Since the Pension Protection Act of 2006, automatic enrollment and automatic contribution rate increases have become more common in plan designs as employers have looked for ways to help employees save for retirement. In fact, many surveys indicate that more employers are embracing these features as a way to help drive participation and savings rates.
While automatic features have helped participation and savings rates in plans, the concern is around the fact that low default rates plans started with can result in low savings rates. Another concern is many employers applied the automatic features to only new eligible employees and employers did not embrace the automatic contribution rate increase feature.
The automatic features have all helped participants, but what should employers and committees discuss this year as they plan for future improvements in their plans as a way to seek to improve the retirement outcomes for their participants?
One of the changes employers can make is to automatically enroll all eligible employees. Employees are used to enrolling annually in other benefits, and this is a way to use the same process for the retirement plan. Employers could also periodically enroll any non-participating employees. Both of these options can help drive continued participation and savings rates and reengage the participants in the plan. Having to opt out if they do not want to participate uses the inertia of the process to help employees down the contribution path.
The second topic employers and committees can have discussions around is automatically increasing the deferral rates each year. While employers have been more reluctant to put this feature in plans compared to automatic enrollment, I believe employers are missing a golden opportunity to help their participants. The concept for each of these features is the same as the initial automatic enrollment in that you are asking the participant to opt out of participating instead of opting in to the plan.
Another new technique is called auto-boost. In this approach, deferral rates are automatically increased for current participants. Auto-boosting can help raise contribution rates to the basic default level and may maximize any company matching contribution. While a combination of these features could certainly help participants start to save more for their retirement, they do not come without additional thought. This is why it is never too early to start the discussion about them. One of the consequences of increasing the participation and contribution rates is the increased cost for any employer matching that the employer would have to contribute to the plan.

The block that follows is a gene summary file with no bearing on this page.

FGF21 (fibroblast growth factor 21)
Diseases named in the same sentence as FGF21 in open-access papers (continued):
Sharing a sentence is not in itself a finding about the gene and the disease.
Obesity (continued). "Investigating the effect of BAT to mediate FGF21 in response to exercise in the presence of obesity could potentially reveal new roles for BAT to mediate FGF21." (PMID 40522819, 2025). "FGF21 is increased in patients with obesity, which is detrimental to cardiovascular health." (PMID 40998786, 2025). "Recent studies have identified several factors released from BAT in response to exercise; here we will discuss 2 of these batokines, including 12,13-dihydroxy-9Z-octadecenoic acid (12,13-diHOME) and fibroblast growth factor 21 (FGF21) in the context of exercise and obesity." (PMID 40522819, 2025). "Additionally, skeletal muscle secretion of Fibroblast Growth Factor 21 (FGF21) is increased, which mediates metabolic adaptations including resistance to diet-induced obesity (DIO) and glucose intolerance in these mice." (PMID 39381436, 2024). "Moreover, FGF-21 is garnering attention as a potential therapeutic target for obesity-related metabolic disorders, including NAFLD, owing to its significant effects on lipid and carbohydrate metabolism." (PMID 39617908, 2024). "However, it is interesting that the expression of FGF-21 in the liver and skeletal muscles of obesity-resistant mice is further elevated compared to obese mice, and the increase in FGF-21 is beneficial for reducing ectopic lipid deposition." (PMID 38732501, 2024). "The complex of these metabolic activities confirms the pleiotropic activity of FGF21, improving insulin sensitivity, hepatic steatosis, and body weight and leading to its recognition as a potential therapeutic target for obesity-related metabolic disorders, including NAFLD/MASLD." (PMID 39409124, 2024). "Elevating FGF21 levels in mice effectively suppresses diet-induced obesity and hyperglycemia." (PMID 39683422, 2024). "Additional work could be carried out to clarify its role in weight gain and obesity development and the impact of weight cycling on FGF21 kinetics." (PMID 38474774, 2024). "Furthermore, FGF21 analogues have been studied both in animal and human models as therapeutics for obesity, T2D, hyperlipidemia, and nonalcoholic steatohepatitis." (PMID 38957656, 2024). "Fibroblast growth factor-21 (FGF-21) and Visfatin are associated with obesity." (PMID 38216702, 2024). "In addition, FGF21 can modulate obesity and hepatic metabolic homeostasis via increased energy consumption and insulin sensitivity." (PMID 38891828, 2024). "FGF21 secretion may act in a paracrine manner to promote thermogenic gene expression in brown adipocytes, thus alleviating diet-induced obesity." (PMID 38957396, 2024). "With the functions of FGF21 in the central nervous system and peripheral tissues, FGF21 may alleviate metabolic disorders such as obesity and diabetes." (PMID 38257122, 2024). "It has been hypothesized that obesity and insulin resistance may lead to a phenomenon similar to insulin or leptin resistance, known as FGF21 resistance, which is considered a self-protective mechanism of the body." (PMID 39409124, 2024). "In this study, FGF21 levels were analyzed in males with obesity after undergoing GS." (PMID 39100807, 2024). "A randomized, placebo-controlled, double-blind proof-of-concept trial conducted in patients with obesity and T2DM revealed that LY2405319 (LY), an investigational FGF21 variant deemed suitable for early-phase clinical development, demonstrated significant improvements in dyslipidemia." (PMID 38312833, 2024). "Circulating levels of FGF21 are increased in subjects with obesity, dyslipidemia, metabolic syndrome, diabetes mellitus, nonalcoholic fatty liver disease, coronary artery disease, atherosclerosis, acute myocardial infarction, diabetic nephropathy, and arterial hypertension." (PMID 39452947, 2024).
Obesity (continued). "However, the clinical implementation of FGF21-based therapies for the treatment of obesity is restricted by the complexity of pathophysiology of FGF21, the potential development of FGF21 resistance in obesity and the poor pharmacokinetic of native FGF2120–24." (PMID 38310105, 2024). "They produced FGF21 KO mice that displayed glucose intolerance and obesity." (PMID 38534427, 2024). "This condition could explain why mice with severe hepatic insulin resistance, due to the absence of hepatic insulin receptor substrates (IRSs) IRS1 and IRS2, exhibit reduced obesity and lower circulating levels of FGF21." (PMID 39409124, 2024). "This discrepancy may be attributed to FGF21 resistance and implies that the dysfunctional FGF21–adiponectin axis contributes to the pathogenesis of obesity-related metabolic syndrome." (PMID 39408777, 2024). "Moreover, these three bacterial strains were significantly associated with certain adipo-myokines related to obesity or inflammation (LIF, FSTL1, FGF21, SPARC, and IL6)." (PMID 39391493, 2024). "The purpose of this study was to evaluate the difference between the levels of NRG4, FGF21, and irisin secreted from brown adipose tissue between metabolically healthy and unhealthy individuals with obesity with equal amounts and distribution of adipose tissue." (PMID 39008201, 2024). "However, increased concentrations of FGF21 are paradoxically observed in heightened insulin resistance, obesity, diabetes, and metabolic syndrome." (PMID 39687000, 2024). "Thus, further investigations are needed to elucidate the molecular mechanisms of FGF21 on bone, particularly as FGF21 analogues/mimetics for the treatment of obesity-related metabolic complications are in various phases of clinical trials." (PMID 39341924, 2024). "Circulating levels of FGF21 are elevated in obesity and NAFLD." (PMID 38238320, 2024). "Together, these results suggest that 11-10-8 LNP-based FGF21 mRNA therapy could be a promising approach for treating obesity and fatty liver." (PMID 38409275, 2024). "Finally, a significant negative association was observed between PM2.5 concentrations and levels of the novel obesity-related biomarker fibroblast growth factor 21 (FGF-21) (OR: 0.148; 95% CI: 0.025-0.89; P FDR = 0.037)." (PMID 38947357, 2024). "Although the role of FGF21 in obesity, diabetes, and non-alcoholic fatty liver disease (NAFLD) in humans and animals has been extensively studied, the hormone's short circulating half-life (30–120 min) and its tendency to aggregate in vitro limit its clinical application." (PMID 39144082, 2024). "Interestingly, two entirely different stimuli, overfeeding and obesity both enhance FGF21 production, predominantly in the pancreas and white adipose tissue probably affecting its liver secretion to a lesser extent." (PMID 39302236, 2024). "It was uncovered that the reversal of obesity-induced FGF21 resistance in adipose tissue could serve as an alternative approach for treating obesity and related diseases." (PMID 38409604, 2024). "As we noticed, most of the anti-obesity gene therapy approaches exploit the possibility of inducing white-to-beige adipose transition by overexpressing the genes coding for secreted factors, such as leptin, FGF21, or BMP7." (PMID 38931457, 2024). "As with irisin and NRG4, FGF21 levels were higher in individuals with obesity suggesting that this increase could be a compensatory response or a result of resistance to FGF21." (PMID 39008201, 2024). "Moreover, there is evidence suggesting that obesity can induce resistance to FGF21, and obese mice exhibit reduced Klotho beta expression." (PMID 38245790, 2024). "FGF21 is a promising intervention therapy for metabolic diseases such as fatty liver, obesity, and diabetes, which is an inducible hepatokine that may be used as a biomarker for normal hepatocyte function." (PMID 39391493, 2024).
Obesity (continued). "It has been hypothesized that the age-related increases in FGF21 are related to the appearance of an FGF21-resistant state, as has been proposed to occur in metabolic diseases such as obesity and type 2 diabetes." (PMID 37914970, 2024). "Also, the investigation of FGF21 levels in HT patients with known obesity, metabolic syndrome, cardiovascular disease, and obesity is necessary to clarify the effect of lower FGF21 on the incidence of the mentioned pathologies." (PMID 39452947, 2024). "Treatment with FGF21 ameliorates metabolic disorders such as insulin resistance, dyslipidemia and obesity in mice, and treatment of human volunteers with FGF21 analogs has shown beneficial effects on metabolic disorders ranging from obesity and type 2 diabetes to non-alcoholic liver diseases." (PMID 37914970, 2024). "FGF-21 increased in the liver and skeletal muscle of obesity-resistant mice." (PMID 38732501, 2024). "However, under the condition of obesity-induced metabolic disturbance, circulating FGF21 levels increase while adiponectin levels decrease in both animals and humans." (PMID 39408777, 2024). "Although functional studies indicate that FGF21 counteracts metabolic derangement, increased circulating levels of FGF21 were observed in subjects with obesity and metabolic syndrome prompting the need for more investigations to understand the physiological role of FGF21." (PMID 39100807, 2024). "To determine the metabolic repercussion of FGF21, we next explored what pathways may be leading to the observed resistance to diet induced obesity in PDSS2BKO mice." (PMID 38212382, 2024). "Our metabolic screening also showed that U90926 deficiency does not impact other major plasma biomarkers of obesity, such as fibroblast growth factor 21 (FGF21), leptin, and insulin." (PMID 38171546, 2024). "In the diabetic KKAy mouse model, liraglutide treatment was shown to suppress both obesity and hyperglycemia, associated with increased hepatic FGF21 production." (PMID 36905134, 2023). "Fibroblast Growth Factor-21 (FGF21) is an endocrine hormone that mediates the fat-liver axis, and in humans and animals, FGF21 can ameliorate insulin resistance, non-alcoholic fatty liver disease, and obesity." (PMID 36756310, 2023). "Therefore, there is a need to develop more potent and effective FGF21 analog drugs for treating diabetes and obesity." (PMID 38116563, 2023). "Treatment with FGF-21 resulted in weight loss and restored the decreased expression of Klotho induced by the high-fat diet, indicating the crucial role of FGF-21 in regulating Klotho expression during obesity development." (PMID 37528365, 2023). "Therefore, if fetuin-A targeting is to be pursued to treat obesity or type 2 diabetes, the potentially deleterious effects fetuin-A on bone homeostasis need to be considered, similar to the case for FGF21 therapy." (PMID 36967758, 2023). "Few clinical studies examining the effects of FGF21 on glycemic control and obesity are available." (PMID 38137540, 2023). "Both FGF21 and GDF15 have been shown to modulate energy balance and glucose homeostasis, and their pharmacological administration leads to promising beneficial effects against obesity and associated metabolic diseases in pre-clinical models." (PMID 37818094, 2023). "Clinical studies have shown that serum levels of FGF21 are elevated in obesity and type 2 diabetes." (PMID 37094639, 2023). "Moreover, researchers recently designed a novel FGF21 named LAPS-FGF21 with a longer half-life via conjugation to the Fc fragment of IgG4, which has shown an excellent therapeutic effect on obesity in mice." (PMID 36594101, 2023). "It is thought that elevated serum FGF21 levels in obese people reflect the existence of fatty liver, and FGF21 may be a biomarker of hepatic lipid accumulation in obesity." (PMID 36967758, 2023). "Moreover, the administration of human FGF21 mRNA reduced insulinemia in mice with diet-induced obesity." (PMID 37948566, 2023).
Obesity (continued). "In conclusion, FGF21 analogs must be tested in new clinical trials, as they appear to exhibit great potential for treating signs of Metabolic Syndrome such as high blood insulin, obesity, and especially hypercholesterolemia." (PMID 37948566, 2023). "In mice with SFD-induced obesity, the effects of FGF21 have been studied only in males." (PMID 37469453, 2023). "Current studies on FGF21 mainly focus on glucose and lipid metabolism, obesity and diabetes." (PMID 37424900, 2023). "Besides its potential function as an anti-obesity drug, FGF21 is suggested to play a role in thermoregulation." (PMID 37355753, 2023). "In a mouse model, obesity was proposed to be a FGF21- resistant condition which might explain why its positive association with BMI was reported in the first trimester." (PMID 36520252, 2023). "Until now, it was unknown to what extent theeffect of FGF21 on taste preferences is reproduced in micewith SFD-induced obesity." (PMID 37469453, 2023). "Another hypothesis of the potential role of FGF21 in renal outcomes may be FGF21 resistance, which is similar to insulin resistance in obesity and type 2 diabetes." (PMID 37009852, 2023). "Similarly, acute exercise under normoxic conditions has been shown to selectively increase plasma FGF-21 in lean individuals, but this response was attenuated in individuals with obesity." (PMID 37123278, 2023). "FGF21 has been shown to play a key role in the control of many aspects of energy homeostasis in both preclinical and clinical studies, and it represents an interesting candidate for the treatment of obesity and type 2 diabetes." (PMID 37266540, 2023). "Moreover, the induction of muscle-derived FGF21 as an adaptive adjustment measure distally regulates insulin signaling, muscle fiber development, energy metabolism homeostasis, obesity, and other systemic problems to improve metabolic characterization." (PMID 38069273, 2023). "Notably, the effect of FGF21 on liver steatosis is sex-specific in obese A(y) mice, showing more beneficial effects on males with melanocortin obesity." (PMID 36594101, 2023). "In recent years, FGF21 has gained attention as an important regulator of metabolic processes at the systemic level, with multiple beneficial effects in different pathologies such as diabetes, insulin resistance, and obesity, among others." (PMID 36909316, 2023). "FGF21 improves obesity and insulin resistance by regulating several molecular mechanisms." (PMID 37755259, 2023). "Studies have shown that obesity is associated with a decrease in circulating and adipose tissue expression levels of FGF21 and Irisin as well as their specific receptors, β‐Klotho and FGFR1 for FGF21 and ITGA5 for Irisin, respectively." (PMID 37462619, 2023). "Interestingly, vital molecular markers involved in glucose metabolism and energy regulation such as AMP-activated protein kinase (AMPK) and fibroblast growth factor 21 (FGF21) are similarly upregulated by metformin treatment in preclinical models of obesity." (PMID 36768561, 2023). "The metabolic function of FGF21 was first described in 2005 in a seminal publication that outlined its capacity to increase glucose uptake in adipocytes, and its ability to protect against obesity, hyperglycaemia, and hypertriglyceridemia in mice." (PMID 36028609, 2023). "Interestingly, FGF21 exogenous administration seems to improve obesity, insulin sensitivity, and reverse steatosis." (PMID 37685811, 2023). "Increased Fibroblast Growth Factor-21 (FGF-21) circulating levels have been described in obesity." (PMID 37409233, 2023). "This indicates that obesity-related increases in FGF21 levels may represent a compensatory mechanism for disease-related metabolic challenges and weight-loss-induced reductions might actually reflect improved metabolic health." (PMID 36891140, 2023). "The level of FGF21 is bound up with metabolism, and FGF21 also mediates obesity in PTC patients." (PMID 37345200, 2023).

Here are just a few of the best practices employers and committees should consider as a way to help participants pursue their retirement goals:
- Education on the amount employees need to be saving
- Automatically enrolling all current employees and future new employees in the plan
- Establishing the initial default deferral rate at a minimum of 6%
- Implementing automatic contribution rate increase of at least 1% or 2% and set a maximum of no less than 15%.
There is not one solution that is right for all employers. Committees need to review the makeup of the participants and participation levels in the plan as they look for a way to continue to improve their plans.
This information was developed as a general guide to educate plan sponsors, but is not intended as authoritative guidance or tax or legal advice. Each plan has unique requirements, and you should consult your attorney or tax advisor for guidance on your specific situation. In no way does advisor assure that, by using the information provided, plan sponsor will be in compliance with ERISA regulations.
Securities and Advisory services offered through LPL Financial, a Registered Investment Advisor. Member FINRA/SIPC.
Ludwig, ChFC, AIF, CRPS, is an EBA columnist and financial adviser with LHDretirement. Reach him at email@example.com.
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